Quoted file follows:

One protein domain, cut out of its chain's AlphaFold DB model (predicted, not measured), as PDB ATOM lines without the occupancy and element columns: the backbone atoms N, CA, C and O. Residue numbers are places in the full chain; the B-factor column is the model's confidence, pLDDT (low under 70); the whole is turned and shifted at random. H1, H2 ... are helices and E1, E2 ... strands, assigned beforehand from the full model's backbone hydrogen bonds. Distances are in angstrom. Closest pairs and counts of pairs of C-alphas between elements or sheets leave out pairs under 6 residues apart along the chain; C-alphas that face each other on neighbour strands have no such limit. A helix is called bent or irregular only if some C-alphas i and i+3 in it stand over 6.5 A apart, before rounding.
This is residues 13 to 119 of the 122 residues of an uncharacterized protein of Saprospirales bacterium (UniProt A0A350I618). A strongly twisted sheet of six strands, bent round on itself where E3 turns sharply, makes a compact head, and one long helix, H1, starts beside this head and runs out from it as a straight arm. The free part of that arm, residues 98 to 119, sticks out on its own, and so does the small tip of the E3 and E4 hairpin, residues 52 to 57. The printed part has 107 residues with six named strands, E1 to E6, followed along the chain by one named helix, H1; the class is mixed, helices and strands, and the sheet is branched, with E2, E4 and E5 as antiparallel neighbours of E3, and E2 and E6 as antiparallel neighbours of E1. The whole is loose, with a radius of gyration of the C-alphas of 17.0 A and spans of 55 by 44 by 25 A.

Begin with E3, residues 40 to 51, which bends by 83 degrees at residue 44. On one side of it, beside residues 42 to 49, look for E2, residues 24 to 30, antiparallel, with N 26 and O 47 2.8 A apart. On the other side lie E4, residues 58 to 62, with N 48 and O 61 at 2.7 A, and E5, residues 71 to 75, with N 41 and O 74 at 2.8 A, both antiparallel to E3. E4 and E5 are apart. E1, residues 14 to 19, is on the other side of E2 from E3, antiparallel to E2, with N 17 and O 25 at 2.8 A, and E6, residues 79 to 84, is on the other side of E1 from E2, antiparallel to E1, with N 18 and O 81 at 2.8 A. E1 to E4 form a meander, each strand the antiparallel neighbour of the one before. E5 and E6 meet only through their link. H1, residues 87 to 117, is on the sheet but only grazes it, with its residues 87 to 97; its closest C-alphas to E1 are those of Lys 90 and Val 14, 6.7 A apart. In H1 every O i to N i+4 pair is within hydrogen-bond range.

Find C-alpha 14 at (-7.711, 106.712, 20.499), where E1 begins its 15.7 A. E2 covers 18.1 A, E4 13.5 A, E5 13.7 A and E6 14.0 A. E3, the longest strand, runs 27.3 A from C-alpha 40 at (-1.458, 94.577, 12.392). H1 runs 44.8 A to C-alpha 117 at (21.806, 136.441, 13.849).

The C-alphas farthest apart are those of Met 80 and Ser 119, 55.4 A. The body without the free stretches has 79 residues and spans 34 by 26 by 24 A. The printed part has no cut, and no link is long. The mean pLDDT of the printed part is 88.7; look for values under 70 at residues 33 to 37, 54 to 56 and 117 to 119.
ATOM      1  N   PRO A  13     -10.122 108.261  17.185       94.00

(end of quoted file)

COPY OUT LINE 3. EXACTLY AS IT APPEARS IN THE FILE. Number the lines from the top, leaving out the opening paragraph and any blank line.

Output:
Find C-alpha 14 at (-7.711, 106.712, 20.499), where E1 begins its 15.7 A. E2 covers 18.1 A, E4 13.5 A, E5 13.7 A and E6 14.0 A. E3, the longest strand, runs 27.3 A from C-alpha 40 at (-1.458, 94.577, 12.392). H1 runs 44.8 A to C-alpha 117 at (21.806, 136.441, 13.849).